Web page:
Wed Nov 7, 2012, 11:02 AM

39. About time!

 

I've been saying PR should shit or get off the pot.
I'm not sure they're really ready for the transition to proper statehood, but it should be amusing.
as it stands, they are a protectorate, a property of the United States with it's citizens being technically American citizens when born, but not much more right than that.

I have no problem admitting them into our happy cluster fuck of a country.
There are about 10 other territories we need to bring in as well.
We have to stop all this territorial "made in america"n sweatshop BS.

I welcome them, and this should do interesting things to tourism and such.
Going to PR would become 'domestic travel'

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Response to NYC Liberal (Original post)

Wed Nov 7, 2012, 11:53 AM

43. Puerto Ricans: The only American citizens who cannot vote for congress and the president.

A funny kind of 'citizenship' that they have. Can't blame them for wanting to change it.

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Response to pampango (Reply #43)

Wed Nov 7, 2012, 03:14 PM

49. Not Really true, you have U.S. Citizens in Guam, U.S. Virgin Islands...

the Commonwealth of the Northern Mariana Islands and American Samoa. There are other territories, but they are mostly uninhabited.

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Response to pampango (Reply #43)

Thu Nov 8, 2012, 01:33 AM

52. D.C. residents can vote for President, but they only get a Delegate

They also pay U.S. income taxes. Taxation without representation anyone?

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Response to NYC Liberal (Original post)

Wed Nov 7, 2012, 12:44 PM

44. K&R (nt)

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Response to NYC Liberal (Original post)

Wed Nov 7, 2012, 02:17 PM

46. hypocritically

 

hypocritically

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Response to NYC Liberal (Original post)

Wed Nov 7, 2012, 02:26 PM

48. Didn't President Ford propose statehood for Puerto Rico?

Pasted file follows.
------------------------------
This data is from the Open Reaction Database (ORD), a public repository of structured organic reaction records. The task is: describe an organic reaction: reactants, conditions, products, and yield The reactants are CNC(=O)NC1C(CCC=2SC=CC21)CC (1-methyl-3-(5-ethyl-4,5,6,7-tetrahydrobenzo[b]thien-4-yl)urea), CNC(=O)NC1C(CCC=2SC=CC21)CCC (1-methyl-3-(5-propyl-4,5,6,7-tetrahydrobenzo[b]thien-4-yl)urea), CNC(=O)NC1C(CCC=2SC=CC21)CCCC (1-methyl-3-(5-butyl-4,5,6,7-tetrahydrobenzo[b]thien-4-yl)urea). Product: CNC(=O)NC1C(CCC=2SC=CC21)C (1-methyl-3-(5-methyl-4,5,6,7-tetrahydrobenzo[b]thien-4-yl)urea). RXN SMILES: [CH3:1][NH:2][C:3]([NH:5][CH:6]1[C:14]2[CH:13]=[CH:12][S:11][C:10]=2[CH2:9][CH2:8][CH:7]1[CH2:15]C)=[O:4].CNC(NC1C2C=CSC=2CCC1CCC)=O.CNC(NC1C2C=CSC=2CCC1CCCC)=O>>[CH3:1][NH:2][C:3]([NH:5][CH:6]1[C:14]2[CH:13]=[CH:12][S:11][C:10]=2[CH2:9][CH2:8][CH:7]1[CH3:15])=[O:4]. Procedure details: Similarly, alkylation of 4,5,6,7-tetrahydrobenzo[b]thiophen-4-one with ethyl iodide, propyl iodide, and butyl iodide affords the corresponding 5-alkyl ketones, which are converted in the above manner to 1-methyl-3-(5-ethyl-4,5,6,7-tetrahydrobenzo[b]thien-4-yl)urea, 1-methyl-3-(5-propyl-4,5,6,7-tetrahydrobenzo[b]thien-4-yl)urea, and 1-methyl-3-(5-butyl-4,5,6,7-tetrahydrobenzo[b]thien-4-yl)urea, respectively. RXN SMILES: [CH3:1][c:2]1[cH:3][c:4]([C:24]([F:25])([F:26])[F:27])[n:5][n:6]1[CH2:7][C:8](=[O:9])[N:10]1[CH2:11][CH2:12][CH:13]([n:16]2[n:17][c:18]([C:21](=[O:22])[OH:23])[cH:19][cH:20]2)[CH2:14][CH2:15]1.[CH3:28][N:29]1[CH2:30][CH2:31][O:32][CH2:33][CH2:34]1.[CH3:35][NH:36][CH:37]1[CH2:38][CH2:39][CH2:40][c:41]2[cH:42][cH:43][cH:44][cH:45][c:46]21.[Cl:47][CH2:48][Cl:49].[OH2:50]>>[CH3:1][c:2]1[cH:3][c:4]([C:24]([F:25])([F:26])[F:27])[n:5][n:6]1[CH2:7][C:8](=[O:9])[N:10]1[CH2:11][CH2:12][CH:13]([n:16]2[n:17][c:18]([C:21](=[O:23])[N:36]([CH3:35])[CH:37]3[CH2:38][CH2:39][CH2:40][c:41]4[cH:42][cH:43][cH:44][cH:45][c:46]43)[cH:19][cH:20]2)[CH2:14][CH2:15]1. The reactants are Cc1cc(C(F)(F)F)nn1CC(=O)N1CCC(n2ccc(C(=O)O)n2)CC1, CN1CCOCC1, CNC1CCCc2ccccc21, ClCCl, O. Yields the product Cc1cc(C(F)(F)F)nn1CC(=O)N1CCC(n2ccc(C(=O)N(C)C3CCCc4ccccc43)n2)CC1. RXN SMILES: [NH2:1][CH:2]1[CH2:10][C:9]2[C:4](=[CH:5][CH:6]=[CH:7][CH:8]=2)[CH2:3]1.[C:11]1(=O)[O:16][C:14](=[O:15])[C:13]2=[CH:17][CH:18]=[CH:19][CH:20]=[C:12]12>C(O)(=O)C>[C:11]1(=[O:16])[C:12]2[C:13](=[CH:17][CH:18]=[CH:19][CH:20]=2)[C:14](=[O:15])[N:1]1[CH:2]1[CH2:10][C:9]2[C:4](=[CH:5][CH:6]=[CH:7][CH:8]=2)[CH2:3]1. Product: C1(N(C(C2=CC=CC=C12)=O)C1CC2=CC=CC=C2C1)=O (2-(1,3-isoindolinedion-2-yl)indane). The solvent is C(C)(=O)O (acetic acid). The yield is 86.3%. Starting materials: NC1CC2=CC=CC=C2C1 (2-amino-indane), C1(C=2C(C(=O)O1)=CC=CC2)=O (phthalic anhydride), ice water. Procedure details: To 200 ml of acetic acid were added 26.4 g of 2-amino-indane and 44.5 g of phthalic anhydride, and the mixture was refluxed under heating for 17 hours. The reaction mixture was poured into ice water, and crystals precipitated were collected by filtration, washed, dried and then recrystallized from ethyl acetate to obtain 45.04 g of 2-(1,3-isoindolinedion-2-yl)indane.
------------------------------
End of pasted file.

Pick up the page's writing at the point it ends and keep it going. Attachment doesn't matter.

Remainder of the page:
That was a different world then, but there is some history of Republican support for PR statehood. This is a big deal, btw, and dems should be supporting this big time. This would be a direct strike against the GOP disenfranchisement strategies and anti-Latino/a policies.

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Response to NYC Liberal (Original post)

Thu Nov 8, 2012, 01:12 AM

50. About Time

Puerto Ricans are United States citizens and if they are the mainland can vote in the elections. Should have been made a state way back to after the Spanish American war. But racism would not allow that so made a territory instead. In fact, comments in the congressional record went something along the line " that brown people should not be allowed to rule themselves." They almost did not let Arizona and New Mexico become states because there were not enough people living there from a European descent. A movement to be completely independent also has been thought about. Just think, if Cuba had been made a state, how history would have been changed. When Teddy Roosevelt landed there people ran waving American flags expecting to be made into a state also. My senior project in college had be on Caribbean or South America. I chose Puerto Rico because my aunt is from there.

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Response to NYC Liberal (Original post)

Thu Nov 8, 2012, 02:08 AM

53. I think this is absolutely great news! I hope Congress ratifies it.

 

On a more frivolous note, I wonder which of the major sports will be the first to place either an expansion team in San Juan or move an existing franchise there? San Juan is such a beautiful city, and a lot more prosperous than people realize. I remember the Expos played several games there a few years ago just prior to MLB moving them to D.C. and drew excellent crowds, but the harsh economics of baseball may not favor a place like San Juan which would probably be deemed a "small market". Perhaps the NBA?

At any rate, welcome aboard!